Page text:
Asawin Suebsaeng

Asawin Suebsaeng

Reporter

Asawin Suebsaeng is a reporter at the Washington, DC, bureau of Mother Jones. He has also written for The American Prospect, the Bangkok Post, and Shoecomics.com.

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A graduate of Franklin & Marshall College in Lancaster, Penn., Asawin came back to DC with hopes of putting his flimsy Creative Writing major, student newspaper tenure, and interest in human rights and political chicanery to some use. He started cutting his teeth at F&M's student-run weekly, The College Reporter, serving as editor in chief. He has interned at The American Prospect, been a reporter for the Bangkok Post, and scribbled for ShoeComics.com. His favorite movie is either Apocalypse Now or Pirahna 3D, depending on the day or mood.

This Is How Ringo Starr Got Involved With the New "Powerpuff Girls" Special

| Mon Jan. 20, 2014 1:39 PM PST

Earlier this month, you might have heard the latest song by ex-Beatle and former NORAD Santa tracker Ringo Starr. It's a new track he recorded for (of all things) The Powerpuff Girls, a beloved Cartoon Network series about three adorable little girls with superpowers and their professor father.  The show ended its original run nine years ago, but an all-new special episode, titled The Powerpuff Girls: Dance Pantsed, is set to air on Monday night. Starr guest-stars as a mathematician named Fibonacci Sequins (click here to check out his cartoon look), and recorded "Wish I Was a Powerpuff Girl" for an animated music video (which you can watch below).

The A.V. Club called the video "trippy." BuzzFeed dubbed the tune "the most adorable song." And Rolling Stone reported that the "video, if nothing else, proves that the experimental Sixties spirit still shines bright."

This isn't the first time The Powerpuff Girls has been associated with The Beatles. The episode "Meet the Beat Alls," which follows a villainous supergroup's reign of terror, is packed full of Beatles references. But how exactly did the former Beatles drummer end up playing a part in The Powerpuff Girls? Well, according to Dave Smith (who directed the new episode and served as a storyboard artist during the show's initial run), it took some convincing—and it almost didn't happen.

"Brian Miller, who runs Cartoon Network in Los Angeles, came up to us one day and said that he's one degree separated from Ringo Starr, and asked us if we wanted to reach out to him for a role," Smith says. "We thought Ringo Starr would be fantastic as the mathematician. So we came up with a character design and sent Ringo a brief synopsis of the show and the characters he could play. And he politely declined."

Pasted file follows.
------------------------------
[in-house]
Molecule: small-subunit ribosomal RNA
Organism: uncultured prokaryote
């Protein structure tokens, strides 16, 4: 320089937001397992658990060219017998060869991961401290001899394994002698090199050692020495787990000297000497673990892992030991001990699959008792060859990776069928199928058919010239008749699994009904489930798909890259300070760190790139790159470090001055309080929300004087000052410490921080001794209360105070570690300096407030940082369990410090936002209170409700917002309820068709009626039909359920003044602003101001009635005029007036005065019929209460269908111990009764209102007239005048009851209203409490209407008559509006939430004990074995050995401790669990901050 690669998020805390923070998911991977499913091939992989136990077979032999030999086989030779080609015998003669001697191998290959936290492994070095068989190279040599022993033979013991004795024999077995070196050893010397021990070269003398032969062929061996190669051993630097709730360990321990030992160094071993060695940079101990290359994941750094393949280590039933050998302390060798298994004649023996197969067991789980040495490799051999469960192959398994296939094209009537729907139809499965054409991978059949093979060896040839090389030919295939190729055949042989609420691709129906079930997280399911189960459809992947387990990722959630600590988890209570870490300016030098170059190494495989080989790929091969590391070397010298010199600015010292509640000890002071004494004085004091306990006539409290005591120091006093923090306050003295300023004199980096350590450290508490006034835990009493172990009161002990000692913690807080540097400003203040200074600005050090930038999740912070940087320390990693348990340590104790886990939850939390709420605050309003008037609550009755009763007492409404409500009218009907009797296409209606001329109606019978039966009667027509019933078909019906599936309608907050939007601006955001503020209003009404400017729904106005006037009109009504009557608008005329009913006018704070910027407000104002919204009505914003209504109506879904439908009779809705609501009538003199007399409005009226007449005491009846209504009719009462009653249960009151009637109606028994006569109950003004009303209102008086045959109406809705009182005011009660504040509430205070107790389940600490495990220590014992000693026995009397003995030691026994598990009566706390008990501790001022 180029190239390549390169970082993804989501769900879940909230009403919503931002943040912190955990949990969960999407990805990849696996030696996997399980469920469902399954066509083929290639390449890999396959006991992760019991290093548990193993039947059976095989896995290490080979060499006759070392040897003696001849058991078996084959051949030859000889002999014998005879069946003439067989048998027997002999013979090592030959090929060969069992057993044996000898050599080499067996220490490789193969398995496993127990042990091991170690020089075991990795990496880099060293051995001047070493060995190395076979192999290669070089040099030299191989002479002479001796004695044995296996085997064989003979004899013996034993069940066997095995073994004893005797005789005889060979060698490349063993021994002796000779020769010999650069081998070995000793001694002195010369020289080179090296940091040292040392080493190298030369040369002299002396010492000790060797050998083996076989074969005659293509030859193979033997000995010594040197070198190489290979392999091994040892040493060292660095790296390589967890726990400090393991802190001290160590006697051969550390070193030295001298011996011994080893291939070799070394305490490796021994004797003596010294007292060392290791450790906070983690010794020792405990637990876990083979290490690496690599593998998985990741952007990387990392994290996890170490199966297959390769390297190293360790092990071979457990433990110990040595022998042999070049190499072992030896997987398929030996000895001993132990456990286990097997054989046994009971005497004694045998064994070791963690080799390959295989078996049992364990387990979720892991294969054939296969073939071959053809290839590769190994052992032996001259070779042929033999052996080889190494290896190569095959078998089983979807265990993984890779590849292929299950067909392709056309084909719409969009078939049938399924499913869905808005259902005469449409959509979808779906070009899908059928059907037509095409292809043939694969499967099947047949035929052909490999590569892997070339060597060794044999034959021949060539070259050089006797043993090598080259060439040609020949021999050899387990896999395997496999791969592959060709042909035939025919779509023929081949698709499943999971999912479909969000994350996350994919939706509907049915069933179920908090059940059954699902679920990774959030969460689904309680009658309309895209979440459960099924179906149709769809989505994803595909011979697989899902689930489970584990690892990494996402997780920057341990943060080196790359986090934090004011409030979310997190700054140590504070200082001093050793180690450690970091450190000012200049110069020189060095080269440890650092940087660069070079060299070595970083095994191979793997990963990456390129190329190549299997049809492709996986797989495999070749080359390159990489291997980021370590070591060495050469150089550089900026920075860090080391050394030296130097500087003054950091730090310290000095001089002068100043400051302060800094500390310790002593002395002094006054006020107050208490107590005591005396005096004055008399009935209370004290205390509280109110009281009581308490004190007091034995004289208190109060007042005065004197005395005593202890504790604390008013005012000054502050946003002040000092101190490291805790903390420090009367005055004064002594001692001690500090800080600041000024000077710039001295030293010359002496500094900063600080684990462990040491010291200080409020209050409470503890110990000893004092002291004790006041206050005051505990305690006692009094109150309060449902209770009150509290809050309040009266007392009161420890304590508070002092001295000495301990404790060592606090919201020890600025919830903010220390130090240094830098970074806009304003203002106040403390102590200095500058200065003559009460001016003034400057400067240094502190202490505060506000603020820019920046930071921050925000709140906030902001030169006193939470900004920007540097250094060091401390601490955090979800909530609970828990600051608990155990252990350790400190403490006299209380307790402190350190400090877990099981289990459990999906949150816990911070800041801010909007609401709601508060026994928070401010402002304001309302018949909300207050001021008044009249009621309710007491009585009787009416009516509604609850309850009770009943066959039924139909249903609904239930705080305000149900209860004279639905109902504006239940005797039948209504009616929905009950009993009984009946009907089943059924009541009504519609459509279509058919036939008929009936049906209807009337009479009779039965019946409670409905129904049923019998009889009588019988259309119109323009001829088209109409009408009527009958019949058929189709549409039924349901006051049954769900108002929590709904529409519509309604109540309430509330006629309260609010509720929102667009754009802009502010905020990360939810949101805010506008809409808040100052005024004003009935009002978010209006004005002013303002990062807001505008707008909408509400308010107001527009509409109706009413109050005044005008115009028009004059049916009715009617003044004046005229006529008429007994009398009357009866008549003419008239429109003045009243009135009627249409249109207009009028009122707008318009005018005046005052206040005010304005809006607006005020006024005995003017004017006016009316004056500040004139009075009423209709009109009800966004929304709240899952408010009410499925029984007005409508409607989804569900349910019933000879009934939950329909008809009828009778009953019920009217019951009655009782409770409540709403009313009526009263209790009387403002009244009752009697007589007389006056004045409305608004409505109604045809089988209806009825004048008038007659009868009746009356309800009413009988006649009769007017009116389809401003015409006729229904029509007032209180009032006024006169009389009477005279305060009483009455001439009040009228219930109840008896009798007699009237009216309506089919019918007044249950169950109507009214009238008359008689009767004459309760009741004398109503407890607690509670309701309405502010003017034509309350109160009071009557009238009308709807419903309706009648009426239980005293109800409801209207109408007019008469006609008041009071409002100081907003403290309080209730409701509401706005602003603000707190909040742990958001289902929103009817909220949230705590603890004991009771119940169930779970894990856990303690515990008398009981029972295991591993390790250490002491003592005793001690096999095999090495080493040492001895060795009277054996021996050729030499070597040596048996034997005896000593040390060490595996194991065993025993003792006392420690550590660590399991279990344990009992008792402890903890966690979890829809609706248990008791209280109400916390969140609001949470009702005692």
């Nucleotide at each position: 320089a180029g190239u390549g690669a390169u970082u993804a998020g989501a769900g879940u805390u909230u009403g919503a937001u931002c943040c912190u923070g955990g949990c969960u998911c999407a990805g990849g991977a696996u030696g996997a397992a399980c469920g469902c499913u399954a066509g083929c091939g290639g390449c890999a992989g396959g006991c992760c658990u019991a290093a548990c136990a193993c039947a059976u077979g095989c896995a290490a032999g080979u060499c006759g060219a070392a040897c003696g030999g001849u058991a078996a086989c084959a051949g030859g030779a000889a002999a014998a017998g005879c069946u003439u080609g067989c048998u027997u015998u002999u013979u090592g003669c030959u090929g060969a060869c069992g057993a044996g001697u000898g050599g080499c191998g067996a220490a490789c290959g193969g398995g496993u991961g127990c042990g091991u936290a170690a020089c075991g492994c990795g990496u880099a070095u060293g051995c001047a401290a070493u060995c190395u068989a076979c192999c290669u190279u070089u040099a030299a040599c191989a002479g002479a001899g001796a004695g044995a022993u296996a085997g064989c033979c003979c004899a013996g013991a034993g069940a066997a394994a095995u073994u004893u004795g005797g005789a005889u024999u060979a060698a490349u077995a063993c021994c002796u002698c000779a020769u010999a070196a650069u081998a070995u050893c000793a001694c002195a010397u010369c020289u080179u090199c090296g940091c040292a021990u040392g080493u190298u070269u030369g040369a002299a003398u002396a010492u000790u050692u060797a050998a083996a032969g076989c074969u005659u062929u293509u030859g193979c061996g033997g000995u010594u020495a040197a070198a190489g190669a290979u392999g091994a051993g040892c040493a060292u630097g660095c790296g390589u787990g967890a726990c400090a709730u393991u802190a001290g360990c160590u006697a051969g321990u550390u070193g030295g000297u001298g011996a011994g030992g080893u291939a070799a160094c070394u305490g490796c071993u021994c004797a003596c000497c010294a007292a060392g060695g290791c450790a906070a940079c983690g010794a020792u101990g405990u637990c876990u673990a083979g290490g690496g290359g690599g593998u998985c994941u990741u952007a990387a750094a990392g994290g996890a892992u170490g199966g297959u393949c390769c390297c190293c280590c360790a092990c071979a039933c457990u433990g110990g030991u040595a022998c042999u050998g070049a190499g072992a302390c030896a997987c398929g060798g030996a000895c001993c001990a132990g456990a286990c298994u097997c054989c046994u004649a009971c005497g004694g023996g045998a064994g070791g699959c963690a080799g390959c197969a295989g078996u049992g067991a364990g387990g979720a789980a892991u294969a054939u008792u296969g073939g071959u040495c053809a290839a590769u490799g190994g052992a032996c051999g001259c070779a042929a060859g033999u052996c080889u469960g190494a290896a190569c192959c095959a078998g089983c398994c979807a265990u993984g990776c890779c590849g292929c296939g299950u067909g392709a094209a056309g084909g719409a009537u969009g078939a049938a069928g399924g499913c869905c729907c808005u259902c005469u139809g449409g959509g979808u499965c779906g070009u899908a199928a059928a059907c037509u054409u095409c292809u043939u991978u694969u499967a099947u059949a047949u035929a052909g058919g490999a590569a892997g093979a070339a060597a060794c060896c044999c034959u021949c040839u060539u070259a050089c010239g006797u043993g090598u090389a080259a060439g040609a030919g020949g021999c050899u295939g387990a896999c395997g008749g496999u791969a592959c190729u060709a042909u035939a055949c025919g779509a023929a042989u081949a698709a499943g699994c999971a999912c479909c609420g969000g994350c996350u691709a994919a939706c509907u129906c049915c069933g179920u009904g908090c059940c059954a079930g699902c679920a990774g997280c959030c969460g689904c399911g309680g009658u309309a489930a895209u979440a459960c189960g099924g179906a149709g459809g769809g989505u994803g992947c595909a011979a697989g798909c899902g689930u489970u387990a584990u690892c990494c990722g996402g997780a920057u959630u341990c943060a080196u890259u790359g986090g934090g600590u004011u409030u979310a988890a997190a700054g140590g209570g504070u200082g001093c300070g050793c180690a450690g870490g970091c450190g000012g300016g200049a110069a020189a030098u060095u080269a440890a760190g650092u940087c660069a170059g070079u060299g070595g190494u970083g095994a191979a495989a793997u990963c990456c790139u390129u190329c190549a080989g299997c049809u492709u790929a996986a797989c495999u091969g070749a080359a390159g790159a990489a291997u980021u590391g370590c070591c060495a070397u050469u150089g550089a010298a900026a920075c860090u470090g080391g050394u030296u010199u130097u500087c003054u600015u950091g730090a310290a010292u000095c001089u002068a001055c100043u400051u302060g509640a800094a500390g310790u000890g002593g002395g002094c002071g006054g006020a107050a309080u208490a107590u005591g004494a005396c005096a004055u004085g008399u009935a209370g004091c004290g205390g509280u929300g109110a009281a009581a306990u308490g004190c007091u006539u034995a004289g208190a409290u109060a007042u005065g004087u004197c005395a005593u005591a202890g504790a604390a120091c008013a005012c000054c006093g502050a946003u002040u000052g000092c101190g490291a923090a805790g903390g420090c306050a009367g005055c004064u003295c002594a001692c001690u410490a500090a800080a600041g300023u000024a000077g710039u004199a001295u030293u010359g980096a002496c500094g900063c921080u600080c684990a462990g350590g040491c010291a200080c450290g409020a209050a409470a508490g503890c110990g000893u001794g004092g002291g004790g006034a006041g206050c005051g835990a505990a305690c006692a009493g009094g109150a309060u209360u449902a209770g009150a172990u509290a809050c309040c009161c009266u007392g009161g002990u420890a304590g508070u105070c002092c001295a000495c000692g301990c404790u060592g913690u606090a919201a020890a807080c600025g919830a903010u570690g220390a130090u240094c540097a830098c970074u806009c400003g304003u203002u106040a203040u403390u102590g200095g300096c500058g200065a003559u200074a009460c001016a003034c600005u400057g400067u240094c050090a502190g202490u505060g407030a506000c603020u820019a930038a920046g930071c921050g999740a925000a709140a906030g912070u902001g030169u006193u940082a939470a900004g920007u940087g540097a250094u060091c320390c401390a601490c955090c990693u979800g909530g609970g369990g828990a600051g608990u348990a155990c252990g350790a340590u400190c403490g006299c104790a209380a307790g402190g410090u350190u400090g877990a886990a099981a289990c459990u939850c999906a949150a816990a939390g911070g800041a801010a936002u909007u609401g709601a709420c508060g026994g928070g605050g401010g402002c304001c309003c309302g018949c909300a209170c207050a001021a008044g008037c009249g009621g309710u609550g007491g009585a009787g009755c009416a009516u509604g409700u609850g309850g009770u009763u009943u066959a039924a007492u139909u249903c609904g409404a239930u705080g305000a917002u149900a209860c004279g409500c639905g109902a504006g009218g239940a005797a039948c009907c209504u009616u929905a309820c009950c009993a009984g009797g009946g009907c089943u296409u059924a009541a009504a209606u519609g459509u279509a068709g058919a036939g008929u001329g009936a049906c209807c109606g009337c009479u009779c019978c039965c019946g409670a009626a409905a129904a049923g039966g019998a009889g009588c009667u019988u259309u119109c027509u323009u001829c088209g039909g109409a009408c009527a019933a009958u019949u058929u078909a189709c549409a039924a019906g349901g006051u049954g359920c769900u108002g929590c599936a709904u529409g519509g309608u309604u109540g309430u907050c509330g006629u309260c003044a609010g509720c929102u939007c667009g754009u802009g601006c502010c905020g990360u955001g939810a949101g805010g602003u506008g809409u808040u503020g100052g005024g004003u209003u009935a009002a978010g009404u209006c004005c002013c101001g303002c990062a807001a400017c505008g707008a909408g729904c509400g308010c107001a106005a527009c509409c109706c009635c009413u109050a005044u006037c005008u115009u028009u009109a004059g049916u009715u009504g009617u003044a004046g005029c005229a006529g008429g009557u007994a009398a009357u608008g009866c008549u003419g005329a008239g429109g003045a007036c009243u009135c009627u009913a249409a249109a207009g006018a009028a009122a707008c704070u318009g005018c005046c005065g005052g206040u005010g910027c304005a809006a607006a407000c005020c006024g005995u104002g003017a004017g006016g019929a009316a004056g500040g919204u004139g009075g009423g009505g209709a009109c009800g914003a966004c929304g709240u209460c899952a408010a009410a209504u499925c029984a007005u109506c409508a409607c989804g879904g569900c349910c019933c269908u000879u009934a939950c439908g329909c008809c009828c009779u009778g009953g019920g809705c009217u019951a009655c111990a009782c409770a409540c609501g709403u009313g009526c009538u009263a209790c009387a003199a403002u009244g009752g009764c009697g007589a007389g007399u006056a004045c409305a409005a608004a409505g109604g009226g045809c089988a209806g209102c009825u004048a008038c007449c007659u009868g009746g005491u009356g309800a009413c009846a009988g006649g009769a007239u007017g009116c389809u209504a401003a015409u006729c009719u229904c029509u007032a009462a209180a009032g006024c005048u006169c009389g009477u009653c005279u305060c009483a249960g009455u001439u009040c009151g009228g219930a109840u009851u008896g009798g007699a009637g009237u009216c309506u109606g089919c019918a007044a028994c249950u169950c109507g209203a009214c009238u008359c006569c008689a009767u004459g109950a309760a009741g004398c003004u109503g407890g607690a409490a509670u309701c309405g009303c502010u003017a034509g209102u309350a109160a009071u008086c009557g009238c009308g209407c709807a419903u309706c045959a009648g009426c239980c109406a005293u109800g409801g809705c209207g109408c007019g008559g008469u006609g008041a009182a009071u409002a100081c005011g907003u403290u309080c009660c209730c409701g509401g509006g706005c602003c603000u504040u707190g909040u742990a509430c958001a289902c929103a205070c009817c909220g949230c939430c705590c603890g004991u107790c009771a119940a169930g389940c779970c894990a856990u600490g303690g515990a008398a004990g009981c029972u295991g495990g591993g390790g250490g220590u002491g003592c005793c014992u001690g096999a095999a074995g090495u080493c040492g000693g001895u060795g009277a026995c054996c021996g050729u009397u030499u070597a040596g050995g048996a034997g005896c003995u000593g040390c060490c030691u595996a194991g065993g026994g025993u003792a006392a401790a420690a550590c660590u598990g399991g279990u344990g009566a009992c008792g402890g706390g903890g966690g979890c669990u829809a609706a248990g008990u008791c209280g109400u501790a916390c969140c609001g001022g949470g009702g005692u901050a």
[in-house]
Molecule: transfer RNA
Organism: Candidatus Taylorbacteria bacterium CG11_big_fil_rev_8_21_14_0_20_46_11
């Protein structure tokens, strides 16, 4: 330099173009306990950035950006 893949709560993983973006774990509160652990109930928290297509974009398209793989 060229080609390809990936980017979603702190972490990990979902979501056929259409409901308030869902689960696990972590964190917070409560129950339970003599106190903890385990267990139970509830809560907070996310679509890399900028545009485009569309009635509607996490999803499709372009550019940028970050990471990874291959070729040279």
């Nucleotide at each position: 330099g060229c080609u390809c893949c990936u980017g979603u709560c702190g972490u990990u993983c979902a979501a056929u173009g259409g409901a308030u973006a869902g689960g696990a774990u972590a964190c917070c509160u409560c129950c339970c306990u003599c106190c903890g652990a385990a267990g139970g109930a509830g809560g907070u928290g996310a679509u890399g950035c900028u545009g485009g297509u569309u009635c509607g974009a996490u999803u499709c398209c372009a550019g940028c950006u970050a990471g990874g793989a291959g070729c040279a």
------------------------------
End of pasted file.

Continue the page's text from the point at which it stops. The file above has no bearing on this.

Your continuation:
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Study Says Comedians Have Psychotic Personality Traits—Here's What Some Comedians Have To Say About That

| Fri Jan. 17, 2014 4:44 PM PST

If you've ever seen footage of comedian Bill Hicks taking on a heckler, you might have thought to yourself, "Wow, that was pretty psychotic."

Well, according to a recent study published in the British Journal of Psychiatry, you weren't that far off. For the study, which is titled, "Psychotic traits in comedians," researchers recruited 523 comedians (404 male and 119 female, most of whom were amateurs) from the United States, Australia, and the United Kingdom. The researchers determined that comedians scored significantly higher on four types of psychotic personality traits compared to a control group of individuals who had non-artistic jobs. The study focuses on two major categories of psychosis—bipolar disorder and schizophrenia—and examines impulsive non-conformity.

"The results of this study substantially confirmed our expectation that comedians would behave like other creative groups in showing a high level of psychotic personality traits," the authors wrote. "They did so across all the domains sampled by the questionnaire we used, from schizoid and schizophrenic-like characteristics through to manic-depressive features."

Watch Bruce Springsteen and Jimmy Fallon Slam Chris Christie in "Born to Run" Parody

| Wed Jan. 15, 2014 9:01 AM PST

On Tuesday, Bruce Springsteen stopped by NBC's Late Night With Jimmy Fallon, where he helped deliver a scathing comic critique of New Jersey governor Chris Christie. Springsteen and host Jimmy Fallon sang and played and duet of "Gov. Christie Traffic Jam," an original parody of Springsteen's classic "Born to Run." (Watch above.)

The lyrics take aim at the Christie administration Bridgegate scandal, and include lines about the lane closure being a "bitch slap" to state Democrats, and how Gov. Christie's press conference last week was longer than a Springsteen concert.

"You're killing the working man who's stuck in the Gov. Chris Christie Fort Lee, New Jersey, traffic jam!" Springsteen and Fallon belt out.

The governor's office did not respond to a request for comment on Springsteen and Fallon's joint indictment of his administration—but it's not hard to imagine that Christie would feel a little stung by it. Christie is a huge fan of Springsteen and has clearly yearned for The Boss to be his friend. The Jersey-born rock star is a staunch liberal and only recently embraced (literally) the Republican governor in the wake of Superstorm Sandy.

Fallon and Christie also have a history. The governor appeared on Fallon's show last year to "slow jam" the news (in a bit that included a reference to "Born to Run"), and to participate in a gag about his weight.

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